INDEPENDENCE: When the Cavaliers’ coaching staff huddled together during the summer to discuss ways to improve the offense, one of the solutions Byron Scott and assistant coach Joe Prunty devised was to put the ball in the hands of the big men.
Scott still isn’t ready to implement the full Princeton offense on this roster, but he is slowly injecting fragments of it. Part of it was evident during Tuesday’s opener, when Tristan Thompson and Anderson Varejao combined for 14 assists. Kyrie Irving, Dion Waiters and Donald Sloan had just four.
The Cavs’ big men aren’t traditional big men with strong post moves. They’re not going to back down opposing centers and forwards near the rim, so the best way to make them effective is to take advantage of their court vision and passing ability coming out of pick-and-rolls. As a result, both Varejao and Thompson set career highs in assists against the Wizards.
“We feel we have some big men who can really pass the ball, so why not run the offense through those guys?” Scott said, referring to Varejao, Thompson, Tyler Zeller and Luke Walton. “The best way to get our guys involved is for them to be screen setters and facilitators. All of those guys are that. I think they’ve all bought into it, which is great.”
Given his numbers last year, Thompson’s assist total was truly remarkable. It took him 23 games last season to reach five assists. He matched it in 31 minutes Tuesday night.
Scott loves to use the terms “hole” and “hub” when describing the big men in his offense. Varejao has always been a terrific hub — he typically makes the correct passes to find the open man. The worst of the holes was Samardo Samuels his rookie year, when every time he touched the ball he tried muscling his way to the basket.
Scott joked Wednesday that Thompson was a bit of a hole last season “because he didn’t know any better.” Now, however, he’s learning to play the game.
Thompson said sitting and watching Varejao and Antawn Jamison last season helped him to see the court better. A full training camp has also allowed him to develop some chemistry with Varejao. Thompson set a screen late in the second quarter for Irving, took the pass and drove to the basket. When his shot was contested, Thompson flipped it to Varejao at the last second for the easy layup.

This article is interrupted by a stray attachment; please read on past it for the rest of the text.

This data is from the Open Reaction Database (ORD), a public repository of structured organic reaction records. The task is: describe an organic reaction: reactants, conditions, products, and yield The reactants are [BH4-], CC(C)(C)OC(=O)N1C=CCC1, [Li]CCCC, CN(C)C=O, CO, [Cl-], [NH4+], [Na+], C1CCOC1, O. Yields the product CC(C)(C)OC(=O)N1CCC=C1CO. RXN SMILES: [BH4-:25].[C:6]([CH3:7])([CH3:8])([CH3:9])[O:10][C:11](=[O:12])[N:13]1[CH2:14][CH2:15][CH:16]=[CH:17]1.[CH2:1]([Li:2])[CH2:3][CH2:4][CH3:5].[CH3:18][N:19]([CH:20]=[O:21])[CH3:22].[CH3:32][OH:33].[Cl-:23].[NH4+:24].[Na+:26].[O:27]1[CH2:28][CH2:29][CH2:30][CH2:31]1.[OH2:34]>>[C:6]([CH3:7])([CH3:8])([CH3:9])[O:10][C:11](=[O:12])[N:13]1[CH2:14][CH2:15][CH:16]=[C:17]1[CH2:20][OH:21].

The Cavs’ big men, particularly Thompson and Varejao, did an excellent job Tuesday of making the extra pass — typically to one another — for easy baskets.
“It goes from a good shot to a great shot,” Thompson said. “There were a lot of good shots that a lot of us passed up, but we got great shots out of it.”
That type of passing ability is a big reason why Walton was a surprise late addition to the Cavs’ second unit. He certainly isn’t going to help the Cavs’ lack of scoring punch off the bench, but Scott loves the way he moves without the ball and can command that second unit. He even thought Walton played well defensively.
Scott was torn between playing Walton and Samuels and wasn’t sure which one he was going to play until he looked down the bench 8½ minutes into the game. Scott chose Walton and plans to stick with him for the foreseeable future.
Walton was an afterthought last season in the trade that brought the Cavs a first-round pick from the Los Angeles Lakers in exchange for Ramon Sessions. The trade was ripped nationally because the Cavs were absorbing so much money — Walton will make $6 million this season and was considered washed up following four years of back problems.
But Walton, who turns 33 in March, dedicated himself to an offseason of new workouts that included intensive stretching and exercises that strengthened his core and his glutes in an effort to erase the back trouble.
Walton appeared at training camp feeling better than he has in years. As a result, a somewhat shocked Scott tagged him early on as the most pleasant surprise of camp. It’s a remarkable turnaround for a guy who was contemplating retirement after the season.
“I had already told myself if my back continues to feel this season like it has the last 3-4 years, this would be it for me,” Walton said. “It got to the point where being in pain every single day and having to take anti-inflammatories to try and play wasn’t working anymore. Luckily, for whatever reason, it’s feeling better.”
He isn’t sure which aspect of the training was the key, so he is continuing to do all of it. Despite the time constraints of the regular season, Walton is still dedicated to doing the exercises when he returns home from practice.
“When I’m sitting around and I’m tired, I have to remind myself of how much better I feel and that there’s a reason for that,” Walton said. “So I have to get my butt off the couch and torture myself a little bit for the greater good.”
How long Walton remains in the rotation is to be determined. Scott said Samuels, and presumably Jon Leuer, will eventually get their opportunities. But for now, he’s sticking with Walton because of his ability to be effective without the basketball.
“We still want Kyrie to make plays and find the open guy and we know he’s going to do that and the same thing with Dion,” Scott said. “But it’s a luxury to have bigs who are willing to pass the ball as well.”
Jason Lloyd can be reached at firstname.lastname@example.org. Read the Cavs blog at http://www.ohio.com/cavs. Follow him on Twitter http://www.twitter.com/JasonLloydABJ. Follow ABJ sports on Facebook at http://www.facebook.com/sports.abj.